Drones, Caves, and Toilets: When Data Centers Go Rogue

AOL has dropped its “Micro Data Center” into a field behind its Virginia headquarters. But the online outfit wants to put the thing … everywhere. Image: AOL

eBay cooks its data center modules in the Arizona sun. Image: Green Grid

London’s Interxion has built sleeping pods into a data center that will help drive the Olympics. Keeping a data center going is a fulltime job — especially when the Games arrive. Photo: Interxion

Whistle-blowing website WikiLeaks is hosted in a Bahnhof data center deep inside a bunker carved into the White Mountains of Sweden. Image: Bahnhof

Leafdal Mine claims it’s one of the world’s most efficient datacenters. (Image: Lefdal/YouTube Screengrab)

To build its data center on the southern coast of Finland, Google reincarnated a dead paper mill. Image: Google

In Georgia, Google cools its data center with recycled toilet water. (Image:

Google owns a patent on a kind of data-center navy. Image: Google Patent US7525207

Blueseed – one of Peter Thiel’s myriad investments – envisions a floating IT fortress immune from U.S. immigration law. Image: Blueseed

Rogue file-sharing site The Pirate Bay plans to put its servers on flying drones so that law enforcement can’t shut them down without shooting them down. (Image: Ars Electronica/Flickr)

Server Sky wants to put a data center in spaaaaace! Image: id-iom/Flickr

As revealed by AOL data center guru Mike Manos, this “Micro Data Center” is designed to instantly give the company added computing power wherever it’s needed. In his blog post, Manos showed off a prototype of this contraption sitting in the middle of an empty field behind an AOL building in Dulles, Virginia.

The creation is part of an AOL project dubbed “Nibiru,” after a “mythical planet that is said to cross into our solar system and wreak havoc and bring about great change.” The aim, Manos says, is to deploy this Micro Data Center anywhere, regardless of temperature or humidity, and include all of the tools needed to oversee them from afar.

“Out on a lonely slab of concrete in the back of one of the buildings our future has taken shape,” writes Manos, who once oversaw data-center operations at Microsoft. “The inherent flexibility of the design allows us a greater number of places around the planet where we can deploy capacity, and that is pretty revolutionary. We are no longer tied to traditional data-center facilities or co-location markets.”

Manos may wreak his own brand of havoc on the data-center world, but he has a long way to go if he wants to match the world’s most creative efforts to reinvent data-center design (see images above).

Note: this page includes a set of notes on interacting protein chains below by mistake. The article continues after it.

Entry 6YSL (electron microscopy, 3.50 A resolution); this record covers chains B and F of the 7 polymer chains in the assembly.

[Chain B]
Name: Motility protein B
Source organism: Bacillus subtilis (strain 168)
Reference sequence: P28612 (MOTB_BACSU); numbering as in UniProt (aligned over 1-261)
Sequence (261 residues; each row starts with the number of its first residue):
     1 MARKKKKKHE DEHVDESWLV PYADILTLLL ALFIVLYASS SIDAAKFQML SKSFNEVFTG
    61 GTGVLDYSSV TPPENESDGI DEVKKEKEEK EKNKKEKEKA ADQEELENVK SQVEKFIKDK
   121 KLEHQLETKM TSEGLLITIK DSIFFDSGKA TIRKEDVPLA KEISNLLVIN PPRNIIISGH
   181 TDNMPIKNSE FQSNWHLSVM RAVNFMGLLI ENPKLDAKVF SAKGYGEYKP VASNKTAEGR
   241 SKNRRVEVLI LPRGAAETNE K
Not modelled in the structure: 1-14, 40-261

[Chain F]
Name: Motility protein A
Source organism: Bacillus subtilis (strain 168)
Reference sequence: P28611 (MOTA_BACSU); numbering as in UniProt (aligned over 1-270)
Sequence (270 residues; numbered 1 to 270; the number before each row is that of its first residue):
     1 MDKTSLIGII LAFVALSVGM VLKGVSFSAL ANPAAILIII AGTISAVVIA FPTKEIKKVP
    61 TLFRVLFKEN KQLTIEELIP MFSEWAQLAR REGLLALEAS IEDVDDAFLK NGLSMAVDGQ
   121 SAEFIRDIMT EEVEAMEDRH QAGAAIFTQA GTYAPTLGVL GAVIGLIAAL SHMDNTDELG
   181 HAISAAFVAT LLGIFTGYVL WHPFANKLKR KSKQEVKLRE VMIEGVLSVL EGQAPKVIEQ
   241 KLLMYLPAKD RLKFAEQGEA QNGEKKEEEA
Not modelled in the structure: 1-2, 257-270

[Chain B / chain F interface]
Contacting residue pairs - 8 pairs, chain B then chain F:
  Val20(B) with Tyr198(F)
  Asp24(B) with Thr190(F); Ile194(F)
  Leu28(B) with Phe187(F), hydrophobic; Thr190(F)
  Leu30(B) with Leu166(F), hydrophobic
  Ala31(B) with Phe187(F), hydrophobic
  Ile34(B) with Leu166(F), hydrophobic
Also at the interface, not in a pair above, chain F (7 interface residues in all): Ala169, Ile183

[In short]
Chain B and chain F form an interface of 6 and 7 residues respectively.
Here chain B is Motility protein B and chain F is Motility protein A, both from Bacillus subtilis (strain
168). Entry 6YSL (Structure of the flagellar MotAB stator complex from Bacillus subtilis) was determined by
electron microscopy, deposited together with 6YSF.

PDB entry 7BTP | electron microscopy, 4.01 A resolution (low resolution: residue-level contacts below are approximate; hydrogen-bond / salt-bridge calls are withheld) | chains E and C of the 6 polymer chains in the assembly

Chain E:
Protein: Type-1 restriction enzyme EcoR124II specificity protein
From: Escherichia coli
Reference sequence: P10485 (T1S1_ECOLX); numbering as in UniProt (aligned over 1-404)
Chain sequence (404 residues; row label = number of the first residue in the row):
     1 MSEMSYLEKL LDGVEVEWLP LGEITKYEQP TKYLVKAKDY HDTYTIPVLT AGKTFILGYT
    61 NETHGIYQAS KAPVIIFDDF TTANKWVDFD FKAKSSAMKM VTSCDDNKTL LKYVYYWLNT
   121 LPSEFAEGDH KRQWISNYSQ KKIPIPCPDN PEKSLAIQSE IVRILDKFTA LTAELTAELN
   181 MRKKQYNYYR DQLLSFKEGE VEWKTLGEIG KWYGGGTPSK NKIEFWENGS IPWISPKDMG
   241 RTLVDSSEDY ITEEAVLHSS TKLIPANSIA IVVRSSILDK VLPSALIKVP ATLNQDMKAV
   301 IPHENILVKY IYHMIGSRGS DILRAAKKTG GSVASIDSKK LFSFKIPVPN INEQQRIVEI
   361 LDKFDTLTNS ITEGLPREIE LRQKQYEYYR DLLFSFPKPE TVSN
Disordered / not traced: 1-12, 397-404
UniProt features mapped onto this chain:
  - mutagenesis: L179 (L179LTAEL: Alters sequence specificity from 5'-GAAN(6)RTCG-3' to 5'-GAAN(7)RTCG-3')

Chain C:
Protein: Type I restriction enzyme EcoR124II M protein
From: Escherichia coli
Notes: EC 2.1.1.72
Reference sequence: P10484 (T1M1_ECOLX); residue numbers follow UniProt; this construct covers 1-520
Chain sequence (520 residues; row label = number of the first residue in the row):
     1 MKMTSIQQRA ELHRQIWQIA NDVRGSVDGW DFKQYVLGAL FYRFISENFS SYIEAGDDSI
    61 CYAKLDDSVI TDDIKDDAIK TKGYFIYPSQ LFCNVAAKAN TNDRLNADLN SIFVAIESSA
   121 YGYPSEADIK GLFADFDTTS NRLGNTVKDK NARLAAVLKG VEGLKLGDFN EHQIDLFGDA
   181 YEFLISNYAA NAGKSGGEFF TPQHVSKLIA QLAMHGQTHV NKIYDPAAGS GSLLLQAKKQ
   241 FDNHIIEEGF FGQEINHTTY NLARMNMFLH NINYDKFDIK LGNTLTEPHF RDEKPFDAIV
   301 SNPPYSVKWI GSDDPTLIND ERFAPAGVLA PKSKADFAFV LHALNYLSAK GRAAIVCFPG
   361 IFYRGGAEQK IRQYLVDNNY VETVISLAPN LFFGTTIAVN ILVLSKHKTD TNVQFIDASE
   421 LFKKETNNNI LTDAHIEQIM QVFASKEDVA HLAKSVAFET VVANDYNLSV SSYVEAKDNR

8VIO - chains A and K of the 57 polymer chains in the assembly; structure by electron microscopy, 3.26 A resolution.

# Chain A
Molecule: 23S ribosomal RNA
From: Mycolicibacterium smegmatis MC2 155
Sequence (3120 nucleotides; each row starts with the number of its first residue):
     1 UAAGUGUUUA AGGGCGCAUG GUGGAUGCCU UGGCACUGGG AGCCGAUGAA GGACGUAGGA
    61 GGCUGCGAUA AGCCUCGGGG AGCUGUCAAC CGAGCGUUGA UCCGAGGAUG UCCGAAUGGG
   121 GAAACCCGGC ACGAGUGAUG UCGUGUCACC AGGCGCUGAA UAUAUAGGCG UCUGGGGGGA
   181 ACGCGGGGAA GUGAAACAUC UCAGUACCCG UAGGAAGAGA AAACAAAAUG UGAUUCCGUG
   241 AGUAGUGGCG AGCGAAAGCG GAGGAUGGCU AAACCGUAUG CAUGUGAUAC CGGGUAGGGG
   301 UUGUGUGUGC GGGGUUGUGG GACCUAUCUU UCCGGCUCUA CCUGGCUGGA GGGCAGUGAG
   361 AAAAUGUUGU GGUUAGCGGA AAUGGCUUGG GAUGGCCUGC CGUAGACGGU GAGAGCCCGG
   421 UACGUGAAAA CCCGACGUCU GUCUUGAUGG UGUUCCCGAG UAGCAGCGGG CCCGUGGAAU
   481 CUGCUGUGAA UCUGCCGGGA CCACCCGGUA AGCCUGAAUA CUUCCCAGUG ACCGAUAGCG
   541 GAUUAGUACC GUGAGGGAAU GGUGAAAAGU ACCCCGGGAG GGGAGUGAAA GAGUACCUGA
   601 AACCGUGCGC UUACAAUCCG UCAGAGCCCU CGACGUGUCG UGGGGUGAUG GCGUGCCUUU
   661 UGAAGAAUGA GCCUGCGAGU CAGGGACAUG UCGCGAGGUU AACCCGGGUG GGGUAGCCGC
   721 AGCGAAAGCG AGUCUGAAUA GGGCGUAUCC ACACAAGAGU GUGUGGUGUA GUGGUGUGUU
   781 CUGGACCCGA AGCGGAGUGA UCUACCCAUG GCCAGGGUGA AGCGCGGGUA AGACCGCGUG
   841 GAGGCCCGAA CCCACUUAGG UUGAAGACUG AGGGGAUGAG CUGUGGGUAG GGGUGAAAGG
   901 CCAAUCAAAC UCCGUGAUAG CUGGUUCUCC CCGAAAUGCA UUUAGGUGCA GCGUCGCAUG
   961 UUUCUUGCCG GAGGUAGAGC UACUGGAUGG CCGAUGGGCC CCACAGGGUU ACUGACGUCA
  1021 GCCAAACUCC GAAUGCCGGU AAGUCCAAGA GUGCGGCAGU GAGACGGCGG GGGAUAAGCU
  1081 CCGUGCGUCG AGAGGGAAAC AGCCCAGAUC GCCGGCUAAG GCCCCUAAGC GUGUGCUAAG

Almost decade ago, inspired by the Brewster Kahle and the Internet Archive, Google started packing server and networking gear into shipping containers, and in building its data centers, it would piece these containers together like Legos. This spawned a kind of modular data center craze, with eBay going to far as to put its data centers on the roof of its scorching hot data center in Arizona.

Then, in 2010, Google reincarnated a dead paper mill as a data center. And it has long used recycled toilet water to cool its facility in Douglas County, Georgia. But that’s small peanuts.

The search giant owns a patent on a kind of data center navy that can float to the rescue when disaster strikes, and others have proposed similar ideas. A company called Blueseed, for instance, wants to build a floating IT fortress in order sidestep U.S. immigration laws in building the startups of the future.

Meanwhile, the Barcelona Supercomputer Center sits inside a cathedral. It has to be world’s most beautiful data center. And a Swedish ISP called Bahnhof has built a data center inside a James-Bond-villain-esque bunker carved into the side of Stockholm’s White Mountain. This super secure facility is where the whistle-blowing website WikiLeaks houses its servers – or at least some of them.

In Scandinavia, they like the buried-data-center idea. It’s one way of keeping servers cool. In Norway, the government has worked with IBM to build a data center inside an abandoned olivine mine, billed as the world’s largest.

But some think on a higher level. Rogue file-sharing site The Pirate Bay wants to put its servers in the sky, attaching them to flying drones so it can elude law enforcement. And the Oregon-based Server Sky wants to build data centers in space – and power them with the sun.

“Integrating power generation and computing in space can greatly reduce the materials and manufacturing needed to deploy and power a data center,” Keith Lofstrom, Server Sky’s director, tells Wired. “Delivering computation from space, Server Sky can focus on cities, villages, even small companies poised for rapid growth, without having to deploy and maintain nationwide communication and electricity infrastructure.”

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